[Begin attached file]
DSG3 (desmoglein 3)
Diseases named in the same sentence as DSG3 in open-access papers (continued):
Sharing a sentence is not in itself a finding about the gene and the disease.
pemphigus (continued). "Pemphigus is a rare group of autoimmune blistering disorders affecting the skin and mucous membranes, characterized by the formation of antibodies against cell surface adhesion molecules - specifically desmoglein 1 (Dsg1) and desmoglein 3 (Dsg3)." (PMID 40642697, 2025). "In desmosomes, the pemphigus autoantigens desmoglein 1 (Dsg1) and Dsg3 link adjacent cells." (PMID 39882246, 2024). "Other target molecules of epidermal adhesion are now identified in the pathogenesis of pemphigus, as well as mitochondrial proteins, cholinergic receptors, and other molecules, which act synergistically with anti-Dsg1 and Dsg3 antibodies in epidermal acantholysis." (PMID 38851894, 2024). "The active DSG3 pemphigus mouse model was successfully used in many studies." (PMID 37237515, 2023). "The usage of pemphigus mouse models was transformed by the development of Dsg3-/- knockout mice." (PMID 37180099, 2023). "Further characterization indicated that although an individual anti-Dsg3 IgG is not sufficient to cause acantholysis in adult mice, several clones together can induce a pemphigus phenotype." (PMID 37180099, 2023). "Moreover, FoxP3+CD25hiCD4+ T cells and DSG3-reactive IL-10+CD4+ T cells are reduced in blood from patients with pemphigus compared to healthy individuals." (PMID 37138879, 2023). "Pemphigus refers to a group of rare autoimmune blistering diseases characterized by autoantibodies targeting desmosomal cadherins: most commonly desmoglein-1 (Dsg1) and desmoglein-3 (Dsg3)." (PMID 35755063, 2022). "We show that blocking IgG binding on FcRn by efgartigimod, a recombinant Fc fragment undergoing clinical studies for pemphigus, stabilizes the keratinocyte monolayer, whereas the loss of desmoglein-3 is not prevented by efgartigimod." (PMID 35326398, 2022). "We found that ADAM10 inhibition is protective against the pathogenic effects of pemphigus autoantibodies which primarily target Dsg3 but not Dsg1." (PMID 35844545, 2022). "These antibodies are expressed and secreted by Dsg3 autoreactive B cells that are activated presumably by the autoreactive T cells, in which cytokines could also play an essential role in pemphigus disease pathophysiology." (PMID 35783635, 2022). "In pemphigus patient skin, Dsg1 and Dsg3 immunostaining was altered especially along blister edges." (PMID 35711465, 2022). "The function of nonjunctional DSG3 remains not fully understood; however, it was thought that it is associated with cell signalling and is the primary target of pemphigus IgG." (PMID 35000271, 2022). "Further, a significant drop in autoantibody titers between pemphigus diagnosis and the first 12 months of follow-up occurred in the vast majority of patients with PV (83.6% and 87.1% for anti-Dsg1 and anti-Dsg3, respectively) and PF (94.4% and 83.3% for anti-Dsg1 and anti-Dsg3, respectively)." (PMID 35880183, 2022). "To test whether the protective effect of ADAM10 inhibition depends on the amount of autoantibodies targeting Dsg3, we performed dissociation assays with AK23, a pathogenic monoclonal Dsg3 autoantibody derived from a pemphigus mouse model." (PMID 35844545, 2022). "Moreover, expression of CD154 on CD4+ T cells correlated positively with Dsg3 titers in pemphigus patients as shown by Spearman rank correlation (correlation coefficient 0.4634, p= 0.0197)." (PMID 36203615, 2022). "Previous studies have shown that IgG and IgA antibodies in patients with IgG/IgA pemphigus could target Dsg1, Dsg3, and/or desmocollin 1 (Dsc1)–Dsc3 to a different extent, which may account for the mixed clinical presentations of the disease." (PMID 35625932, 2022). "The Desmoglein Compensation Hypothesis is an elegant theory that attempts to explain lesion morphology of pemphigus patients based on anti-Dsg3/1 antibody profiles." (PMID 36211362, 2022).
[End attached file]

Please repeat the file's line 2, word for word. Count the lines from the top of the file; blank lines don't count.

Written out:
Diseases named in the same sentence as DSG3 in open-access papers (continued):